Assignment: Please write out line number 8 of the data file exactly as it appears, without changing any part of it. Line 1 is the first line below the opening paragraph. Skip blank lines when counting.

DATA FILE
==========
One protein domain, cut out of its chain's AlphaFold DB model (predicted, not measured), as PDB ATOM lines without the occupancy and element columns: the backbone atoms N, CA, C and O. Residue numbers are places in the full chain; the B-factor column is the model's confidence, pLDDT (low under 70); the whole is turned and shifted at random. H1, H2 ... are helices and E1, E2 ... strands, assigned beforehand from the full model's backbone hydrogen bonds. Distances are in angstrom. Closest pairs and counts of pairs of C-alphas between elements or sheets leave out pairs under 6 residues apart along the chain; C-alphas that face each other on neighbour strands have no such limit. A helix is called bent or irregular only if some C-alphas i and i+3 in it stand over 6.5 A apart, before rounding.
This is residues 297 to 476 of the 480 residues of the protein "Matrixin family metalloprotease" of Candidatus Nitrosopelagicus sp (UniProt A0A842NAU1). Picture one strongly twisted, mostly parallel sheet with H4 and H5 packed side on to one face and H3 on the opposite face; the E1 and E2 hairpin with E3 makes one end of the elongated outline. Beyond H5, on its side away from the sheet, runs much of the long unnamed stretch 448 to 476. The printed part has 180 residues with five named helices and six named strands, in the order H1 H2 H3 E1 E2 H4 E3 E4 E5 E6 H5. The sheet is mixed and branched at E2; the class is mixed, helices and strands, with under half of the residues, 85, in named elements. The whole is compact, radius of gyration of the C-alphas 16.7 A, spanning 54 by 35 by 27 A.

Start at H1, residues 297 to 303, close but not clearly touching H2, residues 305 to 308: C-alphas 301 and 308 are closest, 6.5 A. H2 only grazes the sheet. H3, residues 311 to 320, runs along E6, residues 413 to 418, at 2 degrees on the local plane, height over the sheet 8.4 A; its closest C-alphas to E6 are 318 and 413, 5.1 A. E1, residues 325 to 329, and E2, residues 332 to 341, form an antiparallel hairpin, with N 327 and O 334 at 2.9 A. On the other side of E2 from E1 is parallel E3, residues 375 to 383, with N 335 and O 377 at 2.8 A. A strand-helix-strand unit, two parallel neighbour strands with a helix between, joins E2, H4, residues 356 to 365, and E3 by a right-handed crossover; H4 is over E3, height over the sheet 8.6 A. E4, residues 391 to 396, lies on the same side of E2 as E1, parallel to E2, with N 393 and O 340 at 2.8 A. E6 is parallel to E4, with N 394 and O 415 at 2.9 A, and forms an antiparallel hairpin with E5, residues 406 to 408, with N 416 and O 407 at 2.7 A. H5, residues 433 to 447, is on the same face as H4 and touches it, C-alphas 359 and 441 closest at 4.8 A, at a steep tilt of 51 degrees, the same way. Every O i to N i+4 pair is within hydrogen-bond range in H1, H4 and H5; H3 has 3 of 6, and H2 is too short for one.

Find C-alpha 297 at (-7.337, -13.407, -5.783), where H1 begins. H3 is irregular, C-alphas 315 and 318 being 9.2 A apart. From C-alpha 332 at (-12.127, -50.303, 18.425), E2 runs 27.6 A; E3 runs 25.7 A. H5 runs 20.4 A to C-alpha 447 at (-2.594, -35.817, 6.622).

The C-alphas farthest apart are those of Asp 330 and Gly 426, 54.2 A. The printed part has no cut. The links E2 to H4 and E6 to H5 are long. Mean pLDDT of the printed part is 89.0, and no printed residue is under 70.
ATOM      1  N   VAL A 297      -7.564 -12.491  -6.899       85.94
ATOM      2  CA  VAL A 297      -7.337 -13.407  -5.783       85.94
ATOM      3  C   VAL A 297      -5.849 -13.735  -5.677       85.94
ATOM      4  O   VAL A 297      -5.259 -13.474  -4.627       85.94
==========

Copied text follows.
ATOM      4  O   VAL A 297      -5.259 -13.474  -4.627       85.94